The AAUW Alumnae Recognition Award

The AAUW Alumnae Recognition Award honors a past recipient of an AAUW fellowship or grant who has attained outstanding success and national or international distinction as a result of her AAUW award in her chosen profession or life’s work. Through this award, AAUW recognizes the accomplishments of an alumna who empowers women and girls and advances the goals of AAUW. The award was first given in 2013 and is presented biennially at the AAUW National Convention.

2017 Recipient

Tererai Trent

Tererai Trent

Tererai Trent, Ph.D., is one of today’s most internationally recognized voices for quality education and women’s empowerment. Distinguished as Oprah Winfrey’s “All-Time Favorite Guest,” Trent is a scholar, humanitarian, motivational speaker, educator, author, and the founder of Tererai Trent International whose mission is to provide quality education in rural Africa.

Rooted in humble beginnings, Trent grew up in a cattle-herding family in rural Zimbabwe. Despite facing many obstacles, she never lost sight of her dreams of an education. Trent could not have imagined that her steadfast determination, hard work, and belief in her dreams would eventually earn her a prominent global platform with world leaders and international audiences where she leads the global charge in the fight for quality education and women’s rights. Trent has been a keynote speaker twice at the U.N. Global Compact Leaders Summit, where she used her growing voice to appeal to international businesses to invest in equal access to quality education, and is currently an adjunct professor in Monitoring and Evaluation in Global Health at Drexel University’s School of Public Health.

Trent’s new picture book, The Girl Who Buried Her Dreams in a Can, is based on her story of perseverance. She has become a symbol of hope and living proof that anything is possible. Her favorite motto is “tinogona,” which in Shona means, “It is achievable!”

2015 Recipient

Faith Ringgold

Photo by Graces Matthews, 1993

Photo by Graces Matthews, 1993

Faith Ringgold, internationally renowned artist, educator, and social activist, has used her art to draw attention to racism and gender inequality. Born in Harlem, she received her bachelor’s and master’s degrees in fine arts from the City College of New York. Today, Ringgold is professor emerita in the visual arts department at the University of California, San Diego.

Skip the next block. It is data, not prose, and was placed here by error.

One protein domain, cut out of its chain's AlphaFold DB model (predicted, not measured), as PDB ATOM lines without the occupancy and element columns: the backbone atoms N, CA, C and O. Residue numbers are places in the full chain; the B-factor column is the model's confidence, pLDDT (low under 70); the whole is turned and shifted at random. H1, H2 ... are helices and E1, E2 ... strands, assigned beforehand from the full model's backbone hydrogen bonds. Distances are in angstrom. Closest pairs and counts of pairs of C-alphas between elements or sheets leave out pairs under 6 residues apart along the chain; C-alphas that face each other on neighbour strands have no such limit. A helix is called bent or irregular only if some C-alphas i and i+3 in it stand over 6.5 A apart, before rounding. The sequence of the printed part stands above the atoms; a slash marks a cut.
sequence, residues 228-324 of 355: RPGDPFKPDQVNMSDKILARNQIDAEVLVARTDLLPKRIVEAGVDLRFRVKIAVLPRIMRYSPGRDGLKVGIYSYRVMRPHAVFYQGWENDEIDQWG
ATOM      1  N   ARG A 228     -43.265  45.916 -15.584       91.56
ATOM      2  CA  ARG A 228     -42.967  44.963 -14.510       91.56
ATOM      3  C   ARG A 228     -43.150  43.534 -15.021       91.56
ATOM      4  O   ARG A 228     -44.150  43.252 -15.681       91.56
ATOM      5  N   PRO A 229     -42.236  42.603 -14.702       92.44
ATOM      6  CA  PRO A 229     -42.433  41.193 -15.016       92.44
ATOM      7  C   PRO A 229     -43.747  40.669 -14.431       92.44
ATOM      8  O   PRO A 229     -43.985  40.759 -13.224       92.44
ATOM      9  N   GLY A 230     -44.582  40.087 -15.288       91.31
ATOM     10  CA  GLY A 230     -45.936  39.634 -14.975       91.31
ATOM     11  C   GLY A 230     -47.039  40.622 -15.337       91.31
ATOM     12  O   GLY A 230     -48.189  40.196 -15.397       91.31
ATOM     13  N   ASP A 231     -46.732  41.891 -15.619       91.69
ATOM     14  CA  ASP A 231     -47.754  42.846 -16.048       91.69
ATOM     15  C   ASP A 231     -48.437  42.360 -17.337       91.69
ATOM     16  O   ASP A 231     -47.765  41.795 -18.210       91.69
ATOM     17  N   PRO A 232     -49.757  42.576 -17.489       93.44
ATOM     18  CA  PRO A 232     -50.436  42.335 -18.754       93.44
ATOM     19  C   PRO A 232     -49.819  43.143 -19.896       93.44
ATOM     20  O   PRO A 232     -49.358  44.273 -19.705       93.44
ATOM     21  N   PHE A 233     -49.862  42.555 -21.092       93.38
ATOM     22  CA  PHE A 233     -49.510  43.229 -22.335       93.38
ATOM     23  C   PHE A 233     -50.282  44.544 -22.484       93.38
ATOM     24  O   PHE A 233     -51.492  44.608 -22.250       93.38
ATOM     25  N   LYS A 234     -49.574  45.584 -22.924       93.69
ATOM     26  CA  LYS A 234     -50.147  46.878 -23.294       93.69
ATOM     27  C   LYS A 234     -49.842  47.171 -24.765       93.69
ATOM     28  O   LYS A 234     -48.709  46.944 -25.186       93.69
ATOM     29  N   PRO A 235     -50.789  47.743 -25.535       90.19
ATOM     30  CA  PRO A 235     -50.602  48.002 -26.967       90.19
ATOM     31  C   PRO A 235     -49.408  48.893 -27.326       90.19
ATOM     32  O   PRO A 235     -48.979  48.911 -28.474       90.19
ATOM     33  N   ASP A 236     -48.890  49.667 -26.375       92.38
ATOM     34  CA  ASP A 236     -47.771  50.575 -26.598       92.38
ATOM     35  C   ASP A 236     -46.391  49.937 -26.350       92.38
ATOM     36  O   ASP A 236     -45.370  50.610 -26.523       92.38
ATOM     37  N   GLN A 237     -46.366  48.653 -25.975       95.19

Ringgold was a pioneer in the women’s arts movement of the 1960s, organizing protests against major museums for excluding works by black and women artists. She helped found the Women Students and Artists for Black Liberation group to ensure that African American art exhibitions equally represented women and men.

Ringgold is best known for her story quilts — painted narratives on fabric. Her work has been exhibited all over the world and in the permanent collections of the Solomon R. Guggenheim Museum, the Metropolitan Museum of Art, and the Museum of Modern Art. She received the 1976–77 AAUW Creative Arts Award, given in conjunction with the National Endowment for the Arts to practicing artists with exceptional talent. She was also featured in the PBS series Makers: Women Who Make America and in a Time magazine photo essay about contemporary artist legends.

Ringgold has written or illustrated 14 children’s books, including the award-winning Tar Beach. She is the founder of the nonprofit Anyone Can Fly Foundation, which aims to bring more African American artists and traditions into the established canon.

2013 Recipient

Melissa Harris-Perry


Academic, award-winning author, expert news commentator, and professor of politics and international affairs at Wake Forest University, Melissa Harris-Perry has covered an impressive range of fields in her career, all grounded in race and gender issues. A regular guest on prime-time radio and news programs, Harris-Perry now hosts her own show on MSNBC, where she discusses gender equity, racial issues, politics, and religion. She also writes a monthly column for The Nation magazine under the pen name Sister Citizen. Her books have earned national acclaim, including the 2005 W.E.B. DuBois Book Award and the Best Book Award from the Race and Ethnic Politics Section of the American Political Science Association. Harris-Perry was a 2001 AAUW American Fellow, and she credits her fellowship for helping her earn tenure.

Learn more about AAUW awards.